Summer in Dorset is a picture of true heavenly beauty. The vivid green of the rolling hills moulding shapes under a piercing blue sky. Heavy leaf-abundant trees create draping canopies over the small country lanes leading to little areas yet to be explored, and the sound of the ice cream van interrupts a lazy afternoon of gardening and house maintenance.
On one particularly sweltering summer’s day, where most people seek shade and swimming pool relief; where the allure of melting ice cream cones and suntan lotion seems to be the activity du jour, you wouldn’t be to blame should you happen to find yourself in the heart of the Blackmore Vale, and more specifically in the sprightly little town of Sturminster Newton, drinking tea.
And that’s exactly what Englishman and I decided to do.
Across the bridge, just on the hem of the town, lies a beautifully restored Georgian building which is home to Rob & Michelle’s Comins Tea House, a tea-sanctuary that welcomes all visitors that walk through the door with muted scents of faraway lands and abundant hospitality.
Englishman and I had met Rob at a local country fair, and we’d decided to pay their tea house a visit. With my love of tea, and Englishman’s love for trying new things – it was the perfect combination for us to enjoy and be educated. More than this though, it was the thrill of finding something slightly different to the run of the mill tea and coffee shops you see dotted on every corner, in our own countryside. A little piece of a faraway land, at home, like us, in a little corner of the UK. It hardly mattered that we didn’t know our Assam from our Matcha, our Oolong from our Sencha, finding this little oriental gem was a treat that we’d both been looking forward to.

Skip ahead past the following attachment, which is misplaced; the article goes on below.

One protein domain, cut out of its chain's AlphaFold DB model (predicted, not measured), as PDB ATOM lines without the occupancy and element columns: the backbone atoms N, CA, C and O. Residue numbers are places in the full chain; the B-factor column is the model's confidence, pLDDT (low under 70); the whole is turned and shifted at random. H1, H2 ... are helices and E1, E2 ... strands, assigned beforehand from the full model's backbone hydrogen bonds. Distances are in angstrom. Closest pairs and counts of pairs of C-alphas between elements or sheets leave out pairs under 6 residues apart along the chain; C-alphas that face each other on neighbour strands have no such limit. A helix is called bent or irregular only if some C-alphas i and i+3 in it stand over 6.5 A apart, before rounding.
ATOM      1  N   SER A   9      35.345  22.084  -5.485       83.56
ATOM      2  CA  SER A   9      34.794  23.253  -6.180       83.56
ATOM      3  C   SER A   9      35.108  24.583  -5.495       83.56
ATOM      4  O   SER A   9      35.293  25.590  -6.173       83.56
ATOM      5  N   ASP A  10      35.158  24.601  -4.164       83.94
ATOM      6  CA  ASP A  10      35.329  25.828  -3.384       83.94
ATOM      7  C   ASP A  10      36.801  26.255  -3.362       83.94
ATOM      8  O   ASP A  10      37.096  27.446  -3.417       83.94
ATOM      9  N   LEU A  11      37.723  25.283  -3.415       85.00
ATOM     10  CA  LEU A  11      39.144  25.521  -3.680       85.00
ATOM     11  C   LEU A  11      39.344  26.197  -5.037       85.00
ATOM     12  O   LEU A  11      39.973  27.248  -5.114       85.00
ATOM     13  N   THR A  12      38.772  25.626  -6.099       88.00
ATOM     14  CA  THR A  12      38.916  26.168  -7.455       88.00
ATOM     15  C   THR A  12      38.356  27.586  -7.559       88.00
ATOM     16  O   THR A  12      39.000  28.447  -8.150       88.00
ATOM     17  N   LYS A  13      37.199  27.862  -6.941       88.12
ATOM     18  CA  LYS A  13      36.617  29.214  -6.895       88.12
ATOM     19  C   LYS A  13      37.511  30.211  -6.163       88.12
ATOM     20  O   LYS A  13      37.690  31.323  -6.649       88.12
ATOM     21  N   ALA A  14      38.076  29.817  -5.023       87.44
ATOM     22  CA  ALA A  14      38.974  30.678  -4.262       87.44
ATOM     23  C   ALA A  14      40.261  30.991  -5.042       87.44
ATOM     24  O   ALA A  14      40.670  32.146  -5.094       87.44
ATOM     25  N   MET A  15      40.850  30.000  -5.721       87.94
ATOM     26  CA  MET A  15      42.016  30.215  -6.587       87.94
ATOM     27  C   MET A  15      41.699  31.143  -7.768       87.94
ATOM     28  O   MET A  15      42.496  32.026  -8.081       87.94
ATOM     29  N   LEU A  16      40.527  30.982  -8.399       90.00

As we slowly made our way through our first cup of Oolong, with Rob carefully taking us through the traditional Gongfu tea ceremony, we chatted about the life of the teahouse, and the course of events that had brought them to this point. Rob, a self-proclaimed former tea sceptic, and his wife Michelle, had walked the Indian tea lands, smelt the leaves, felt the earth beneath their feet – and had lived and breathed a journey that would change their lives forever. And in this brief moment of sharing something so foreign, we all had a commonality that bonded us, over our little clay tea cups.
And as the day grew longer, and the 3rd hour had passed, and we’d tried the frothy Macha and the ice cold Sencha, time had escaped us completely, we’d realised. We’d chatted with a resident local called Chris who told us about travels, while philosophically sipping his Houjicha and we’d enjoyed the stretching afternoon sun that was creeping in from the patio outside, and warming the tips of our toes. We’d listened to Rob’s stories about creating the counter in the shop out of a local Ash tree, and the vintage school chairs that he’d sourced from an antique dealer in Cornwall. But most of all, we’d experienced something new.
As the River Stour meandered its way around Sturminster Newton and the Dorset sun set over a hill shrouded by a herd of lazy fresians, we felt blessed. We’d found something new, something foreign, but at the same time, something so familiar. And most of all, we felt welcomed, and we felt blessed.